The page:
complexes still have parent stock, feed mill,

broilers and processing on one

location which

makes biosecurity more difficult.

Strict zoning of such a complex helps.

If a truck has to enter the white area, the driver should change footwear and use a coverall and hairnet and, if possible, take a shower. The truck should be disinfected or at least have a wheel and wheel arch disinfection.

Employees can make or break effective biosecurity. Living on site in the grey areas is the preferred option, with a shower and disinfection barrier between the white and grey area.

dedicated. Feed deliveries by overpressure systems are an extra risk since they take a lot of air from outside to deliver feed to a silo. This air comes from the farm environment and can easily contaminate the inside of a lorry and the filling pipe. After a delivery, lorries should be disinfected before going to the next farm.

background1

Single versus multi-age makes a huge difference in performance. Some complexes still have parent stock, feed mill, broilers and processing on one location which makes biosecurity more difficult. Strict zoning of such a complex helps.

Employees

Employees can make or break effective biosecurity. In some countries, the risk of cross contamination by visiting backyard

poultry is huge. Living on site in the grey areas is the preferred option, with a shower barrier between the white and

grey area. A common canteen for all employees is a real risk factor: food supplied to the white area or re-showering when entering the white area should be adopted. The rule for visitors and third party employees is ‘Not allowed in the white area unless necessary’. Biosecurity guarantees must be in place. A visitor logbook explaining the rules should be provided. Where shower facilities are not available, only one farm visit per day must be the standard. A good way to reduce visits is to carry out preventive maintenance when the house is empty.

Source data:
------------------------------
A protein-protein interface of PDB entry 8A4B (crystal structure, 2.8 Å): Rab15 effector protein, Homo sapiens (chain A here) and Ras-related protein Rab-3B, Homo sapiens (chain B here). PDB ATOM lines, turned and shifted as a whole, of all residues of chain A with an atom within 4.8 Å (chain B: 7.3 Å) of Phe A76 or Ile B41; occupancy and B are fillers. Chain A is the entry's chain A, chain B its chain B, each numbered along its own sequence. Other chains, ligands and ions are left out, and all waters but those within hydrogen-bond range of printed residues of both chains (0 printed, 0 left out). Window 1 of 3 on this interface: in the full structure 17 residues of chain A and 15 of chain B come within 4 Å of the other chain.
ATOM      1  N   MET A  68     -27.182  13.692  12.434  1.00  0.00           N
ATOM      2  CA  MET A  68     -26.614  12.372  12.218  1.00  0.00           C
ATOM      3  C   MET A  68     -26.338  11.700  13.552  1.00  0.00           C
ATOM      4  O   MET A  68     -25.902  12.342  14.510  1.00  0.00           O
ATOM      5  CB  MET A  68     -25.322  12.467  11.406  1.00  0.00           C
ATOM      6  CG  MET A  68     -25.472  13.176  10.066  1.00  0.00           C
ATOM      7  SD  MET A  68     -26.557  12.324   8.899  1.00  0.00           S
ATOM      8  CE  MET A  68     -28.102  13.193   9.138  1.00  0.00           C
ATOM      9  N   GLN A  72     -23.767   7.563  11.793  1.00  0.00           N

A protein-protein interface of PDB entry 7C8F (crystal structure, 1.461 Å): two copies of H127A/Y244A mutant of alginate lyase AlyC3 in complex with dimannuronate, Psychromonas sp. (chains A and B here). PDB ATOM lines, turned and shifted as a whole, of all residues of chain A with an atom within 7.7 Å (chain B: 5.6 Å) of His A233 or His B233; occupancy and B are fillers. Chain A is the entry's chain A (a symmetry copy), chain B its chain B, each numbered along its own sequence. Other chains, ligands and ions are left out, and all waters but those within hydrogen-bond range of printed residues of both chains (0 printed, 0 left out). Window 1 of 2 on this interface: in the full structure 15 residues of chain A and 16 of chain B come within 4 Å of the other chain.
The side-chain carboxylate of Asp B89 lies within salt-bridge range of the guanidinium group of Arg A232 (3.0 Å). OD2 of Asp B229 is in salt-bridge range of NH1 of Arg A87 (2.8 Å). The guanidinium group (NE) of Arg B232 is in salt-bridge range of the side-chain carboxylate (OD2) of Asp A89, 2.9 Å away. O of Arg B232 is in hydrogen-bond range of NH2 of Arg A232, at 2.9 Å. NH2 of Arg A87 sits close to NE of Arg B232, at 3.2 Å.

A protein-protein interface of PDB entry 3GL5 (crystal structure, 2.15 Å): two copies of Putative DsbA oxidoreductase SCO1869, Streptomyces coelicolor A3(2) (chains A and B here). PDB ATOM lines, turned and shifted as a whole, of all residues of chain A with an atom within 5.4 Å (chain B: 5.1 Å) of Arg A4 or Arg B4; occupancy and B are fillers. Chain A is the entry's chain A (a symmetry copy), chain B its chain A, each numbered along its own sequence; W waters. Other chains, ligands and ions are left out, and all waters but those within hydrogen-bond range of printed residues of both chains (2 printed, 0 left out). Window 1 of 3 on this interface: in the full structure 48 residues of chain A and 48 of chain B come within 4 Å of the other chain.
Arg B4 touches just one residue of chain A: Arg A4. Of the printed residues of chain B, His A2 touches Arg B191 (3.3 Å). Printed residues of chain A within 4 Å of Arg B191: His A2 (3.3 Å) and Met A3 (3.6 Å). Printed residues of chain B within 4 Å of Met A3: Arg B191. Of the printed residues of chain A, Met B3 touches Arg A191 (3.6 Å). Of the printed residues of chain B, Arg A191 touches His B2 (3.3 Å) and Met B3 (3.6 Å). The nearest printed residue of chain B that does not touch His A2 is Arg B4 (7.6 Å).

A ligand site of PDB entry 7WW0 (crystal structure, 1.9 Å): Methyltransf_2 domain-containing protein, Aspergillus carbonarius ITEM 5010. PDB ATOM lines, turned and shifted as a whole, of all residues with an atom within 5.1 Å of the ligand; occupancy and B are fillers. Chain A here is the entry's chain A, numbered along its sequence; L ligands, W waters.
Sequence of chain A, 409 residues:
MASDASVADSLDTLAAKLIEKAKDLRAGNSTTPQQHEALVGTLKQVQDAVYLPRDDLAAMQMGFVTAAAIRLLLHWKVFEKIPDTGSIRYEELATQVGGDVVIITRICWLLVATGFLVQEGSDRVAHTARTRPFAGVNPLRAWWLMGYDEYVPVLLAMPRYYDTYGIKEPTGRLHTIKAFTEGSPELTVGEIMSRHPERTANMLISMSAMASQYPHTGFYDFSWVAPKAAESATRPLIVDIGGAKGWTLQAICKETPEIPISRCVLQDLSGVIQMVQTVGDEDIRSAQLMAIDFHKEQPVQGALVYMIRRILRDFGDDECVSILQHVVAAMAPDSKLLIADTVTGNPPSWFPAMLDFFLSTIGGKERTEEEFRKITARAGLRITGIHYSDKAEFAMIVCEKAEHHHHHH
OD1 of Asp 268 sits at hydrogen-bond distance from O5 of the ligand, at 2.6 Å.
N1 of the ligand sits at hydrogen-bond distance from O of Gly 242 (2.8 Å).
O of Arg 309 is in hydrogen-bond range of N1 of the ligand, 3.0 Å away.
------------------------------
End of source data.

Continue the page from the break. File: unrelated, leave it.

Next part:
Disinfection and downtime

Cleaning should include following components as a minimum:

• When a house is depleted, an insecticide should be applied immediately.

• A dry cleaning phase where all dirt and dust is removed and equipment dismantled.

• A wet cleaning phase with an appropriate detergent which breaks down fat and protein.

• A disinfection phase; wet and/or gas. Have a minimum temperature of 20oC when most disinfectants are effective. Place equipment as well as floor coverage material such as shavings, rice hulls or straw inside the house before disinfection.

• Spread floor material after heating up a house when day-old chickens are to be placed.

• Have a quality assurance system in place to check bacterial counts after disinfection. Downtime is the period between the last disinfection and first placement of birds. On big farms this is often negative, with day-old chicks already in one house while others are still not disinfected. Aim for a minimum of three days when a farm is really clean and disinfected.

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Employees can make or break effective biosecurity. Living on site in the grey areas is the preferred option, with a shower and disinfection barrier between the white and grey area.

Vaccination programmes

Vaccinations are part of your biosecurity programme and should be tuned to the local disease pressure and legislation. Separate vaccination equipment should be present on each

farm. More broiler vaccinations are being done at the hatchery, reducing disease risks by vaccination teams. The ultimate goal is to supply a fully vaccinated day-old chick to the

broiler farm. Biosecurity is something you all do together. Set up a good programme which all understand and follow. Remember that motivation is key to success in keeping the farm biosecure.